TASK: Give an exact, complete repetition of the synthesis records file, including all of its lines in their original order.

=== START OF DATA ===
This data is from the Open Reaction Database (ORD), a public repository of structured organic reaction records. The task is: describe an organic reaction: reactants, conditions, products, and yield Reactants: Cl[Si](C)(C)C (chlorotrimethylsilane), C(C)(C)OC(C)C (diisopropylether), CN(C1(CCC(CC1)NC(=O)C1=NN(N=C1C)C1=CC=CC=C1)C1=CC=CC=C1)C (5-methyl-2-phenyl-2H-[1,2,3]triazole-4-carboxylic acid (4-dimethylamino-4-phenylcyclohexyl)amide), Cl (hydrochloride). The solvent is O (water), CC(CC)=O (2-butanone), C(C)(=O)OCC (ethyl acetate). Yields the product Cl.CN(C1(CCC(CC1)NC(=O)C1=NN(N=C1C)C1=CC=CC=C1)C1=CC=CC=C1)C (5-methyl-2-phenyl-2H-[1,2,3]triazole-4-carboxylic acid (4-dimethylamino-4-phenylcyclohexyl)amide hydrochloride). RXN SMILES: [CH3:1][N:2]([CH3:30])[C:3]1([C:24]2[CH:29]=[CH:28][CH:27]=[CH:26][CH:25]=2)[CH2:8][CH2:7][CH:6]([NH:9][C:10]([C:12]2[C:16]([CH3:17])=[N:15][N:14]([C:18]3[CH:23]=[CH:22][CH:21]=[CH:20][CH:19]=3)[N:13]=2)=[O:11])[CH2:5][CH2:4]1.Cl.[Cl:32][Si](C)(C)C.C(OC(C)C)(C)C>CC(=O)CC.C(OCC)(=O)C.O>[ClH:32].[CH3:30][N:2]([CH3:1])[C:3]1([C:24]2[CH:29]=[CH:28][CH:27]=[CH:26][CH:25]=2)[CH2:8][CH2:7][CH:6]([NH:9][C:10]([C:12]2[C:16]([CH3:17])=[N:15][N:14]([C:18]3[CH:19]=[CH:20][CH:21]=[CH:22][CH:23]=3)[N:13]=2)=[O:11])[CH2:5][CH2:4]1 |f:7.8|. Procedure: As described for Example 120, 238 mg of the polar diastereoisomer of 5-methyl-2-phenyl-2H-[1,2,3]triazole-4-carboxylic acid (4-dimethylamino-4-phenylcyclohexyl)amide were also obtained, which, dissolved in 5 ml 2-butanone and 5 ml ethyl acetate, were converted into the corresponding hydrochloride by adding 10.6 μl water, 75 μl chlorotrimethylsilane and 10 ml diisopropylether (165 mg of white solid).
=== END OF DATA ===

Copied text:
This data is from the Open Reaction Database (ORD), a public repository of structured organic reaction records. The task is: describe an organic reaction: reactants, conditions, products, and yield Reactants: Cl[Si](C)(C)C (chlorotrimethylsilane), C(C)(C)OC(C)C (diisopropylether), CN(C1(CCC(CC1)NC(=O)C1=NN(N=C1C)C1=CC=CC=C1)C1=CC=CC=C1)C (5-methyl-2-phenyl-2H-[1,2,3]triazole-4-carboxylic acid (4-dimethylamino-4-phenylcyclohexyl)amide), Cl (hydrochloride). The solvent is O (water), CC(CC)=O (2-butanone), C(C)(=O)OCC (ethyl acetate). Yields the product Cl.CN(C1(CCC(CC1)NC(=O)C1=NN(N=C1C)C1=CC=CC=C1)C1=CC=CC=C1)C (5-methyl-2-phenyl-2H-[1,2,3]triazole-4-carboxylic acid (4-dimethylamino-4-phenylcyclohexyl)amide hydrochloride). RXN SMILES: [CH3:1][N:2]([CH3:30])[C:3]1([C:24]2[CH:29]=[CH:28][CH:27]=[CH:26][CH:25]=2)[CH2:8][CH2:7][CH:6]([NH:9][C:10]([C:12]2[C:16]([CH3:17])=[N:15][N:14]([C:18]3[CH:23]=[CH:22][CH:21]=[CH:20][CH:19]=3)[N:13]=2)=[O:11])[CH2:5][CH2:4]1.Cl.[Cl:32][Si](C)(C)C.C(OC(C)C)(C)C>CC(=O)CC.C(OCC)(=O)C.O>[ClH:32].[CH3:30][N:2]([CH3:1])[C:3]1([C:24]2[CH:29]=[CH:28][CH:27]=[CH:26][CH:25]=2)[CH2:8][CH2:7][CH:6]([NH:9][C:10]([C:12]2[C:16]([CH3:17])=[N:15][N:14]([C:18]3[CH:19]=[CH:20][CH:21]=[CH:22][CH:23]=3)[N:13]=2)=[O:11])[CH2:5][CH2:4]1 |f:7.8|. Procedure: As described for Example 120, 238 mg of the polar diastereoisomer of 5-methyl-2-phenyl-2H-[1,2,3]triazole-4-carboxylic acid (4-dimethylamino-4-phenylcyclohexyl)amide were also obtained, which, dissolved in 5 ml 2-butanone and 5 ml ethyl acetate, were converted into the corresponding hydrochloride by adding 10.6 μl water, 75 μl chlorotrimethylsilane and 10 ml diisopropylether (165 mg of white solid).